Swift Colony Photos and Videos
Below is a selection of swift photographs and videos we have taken both from inside the nest boxes and around our house, highlighting the unique behaviour of this fascinating bird.
The film of our swift colony shown on BBC Autumnwatch in 2015 can be viewed at http://www.bbc.co.uk/programmes/p0371xqd
These photographs show prospecting swifts exploring potential nest sites. They often have trouble landing for the first time. One of the main reasons is that they have very short legs, which they haven’t used since they fledged 3-4 years ago. To help build up their confidence I have found that by darkening the entrance hole and roughening the landing strip below has helped them overcome this difficulty.
This video shows non breeders looking for prospective nest sites for the following year. Take a look at the box nearest the drainpipe on the left as the resident swift enters (27 seconds into video) and is immediately followed by a non-breeder who perches on the landing strip. The resident bird can be heard screaming at the non-breeder that this box is occupied. It takes the hint and flies away!
Swifts flying low level in a screaming party close to our swift nest boxes. They tend to only scream when they are within 50 metres of an existing swift colony.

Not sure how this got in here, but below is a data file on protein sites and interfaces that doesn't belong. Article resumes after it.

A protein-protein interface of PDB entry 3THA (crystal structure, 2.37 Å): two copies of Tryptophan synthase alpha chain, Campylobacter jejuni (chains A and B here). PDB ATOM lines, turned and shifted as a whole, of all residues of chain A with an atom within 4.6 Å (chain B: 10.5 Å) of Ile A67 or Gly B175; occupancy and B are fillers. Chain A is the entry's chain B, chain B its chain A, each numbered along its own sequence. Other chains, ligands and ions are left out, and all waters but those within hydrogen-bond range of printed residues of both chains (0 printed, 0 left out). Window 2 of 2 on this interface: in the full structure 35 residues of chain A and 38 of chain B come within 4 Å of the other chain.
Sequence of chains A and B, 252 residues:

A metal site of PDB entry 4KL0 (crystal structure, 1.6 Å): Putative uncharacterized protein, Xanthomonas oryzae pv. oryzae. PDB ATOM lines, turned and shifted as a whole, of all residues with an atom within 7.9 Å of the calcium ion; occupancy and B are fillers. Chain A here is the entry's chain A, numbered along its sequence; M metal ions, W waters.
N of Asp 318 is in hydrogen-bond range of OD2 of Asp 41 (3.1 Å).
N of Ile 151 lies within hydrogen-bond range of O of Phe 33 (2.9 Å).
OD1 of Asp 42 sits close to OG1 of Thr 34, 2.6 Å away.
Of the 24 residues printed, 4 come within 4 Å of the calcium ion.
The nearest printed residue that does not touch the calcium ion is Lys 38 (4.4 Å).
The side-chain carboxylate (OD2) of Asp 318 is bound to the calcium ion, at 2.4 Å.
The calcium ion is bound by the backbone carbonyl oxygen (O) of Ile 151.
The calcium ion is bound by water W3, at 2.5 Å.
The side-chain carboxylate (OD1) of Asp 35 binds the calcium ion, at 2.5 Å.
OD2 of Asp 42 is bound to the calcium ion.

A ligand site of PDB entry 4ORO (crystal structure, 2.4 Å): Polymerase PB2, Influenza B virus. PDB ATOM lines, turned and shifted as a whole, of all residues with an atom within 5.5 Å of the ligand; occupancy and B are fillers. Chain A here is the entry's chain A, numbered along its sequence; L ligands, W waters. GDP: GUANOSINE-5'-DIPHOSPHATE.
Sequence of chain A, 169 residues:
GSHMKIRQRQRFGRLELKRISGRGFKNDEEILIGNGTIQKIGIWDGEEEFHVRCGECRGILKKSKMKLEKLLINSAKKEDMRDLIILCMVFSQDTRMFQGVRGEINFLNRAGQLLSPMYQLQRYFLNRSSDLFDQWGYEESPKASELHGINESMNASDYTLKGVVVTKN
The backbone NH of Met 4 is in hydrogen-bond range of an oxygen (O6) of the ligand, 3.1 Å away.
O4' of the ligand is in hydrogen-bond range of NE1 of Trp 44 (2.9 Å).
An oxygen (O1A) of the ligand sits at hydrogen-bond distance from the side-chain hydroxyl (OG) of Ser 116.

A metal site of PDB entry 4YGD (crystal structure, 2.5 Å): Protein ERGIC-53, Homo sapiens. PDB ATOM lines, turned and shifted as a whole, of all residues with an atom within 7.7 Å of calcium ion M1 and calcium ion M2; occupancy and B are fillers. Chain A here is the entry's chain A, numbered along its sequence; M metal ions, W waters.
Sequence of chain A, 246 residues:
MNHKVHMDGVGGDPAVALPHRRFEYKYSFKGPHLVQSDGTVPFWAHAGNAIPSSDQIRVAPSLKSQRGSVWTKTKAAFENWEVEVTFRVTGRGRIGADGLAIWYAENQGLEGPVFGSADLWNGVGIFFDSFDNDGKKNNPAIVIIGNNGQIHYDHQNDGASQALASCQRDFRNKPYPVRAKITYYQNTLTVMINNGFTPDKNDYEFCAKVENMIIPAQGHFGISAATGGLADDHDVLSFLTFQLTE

Juvenile swifts prospecting for suitable nest sites and attempting to enter a nest box. They are cautious about entering because they are trying to see if the box is already occupied and avoid a fight with the resident bird.
Parent swift feeding chicks. Larger chick is 3 days old and the smaller chick 2 days old. Also in the nest box was an infertile egg that was thrown out of the box a few weeks later. Swifts usually lay 2-3 eggs in late May/early June and only have one brood per season.
Two swifts chicks (20 and 21 days old) preening in nest box. Juvenile swifts have white edges to their feathers and much whiter faces than the adults.
Young swift (42 days old) with its characteristic white face looking out of nest box, just about to fledge. It fledged the following day migrating non stop to Africa. It will not land again until it is ready to breed in 3-4 years time, when it returns to the local area to find a suitable nest site.
The same young swift doing press ups in the nest before it fledged. It does this to strengthen its wing muscles in preparation for fledging.
Adult swift swallowing bolus after discovering its chick had fledged moments before it arrived to feed it. The bolus contains 300-500 insects bound together with saliva, which the parent regurgitates. It had difficulty swallowing it before leaving the nest.
Matt Collis Swift Photos
Our friend Matt Collis, a local ecologist who is keen on swifts spent time taking photos of our swifts as they entered and left our swift boxes on a warm July morning in 2015. Below are just a few of his wonderful photos showing the beauty and elegance of this fascinating bird.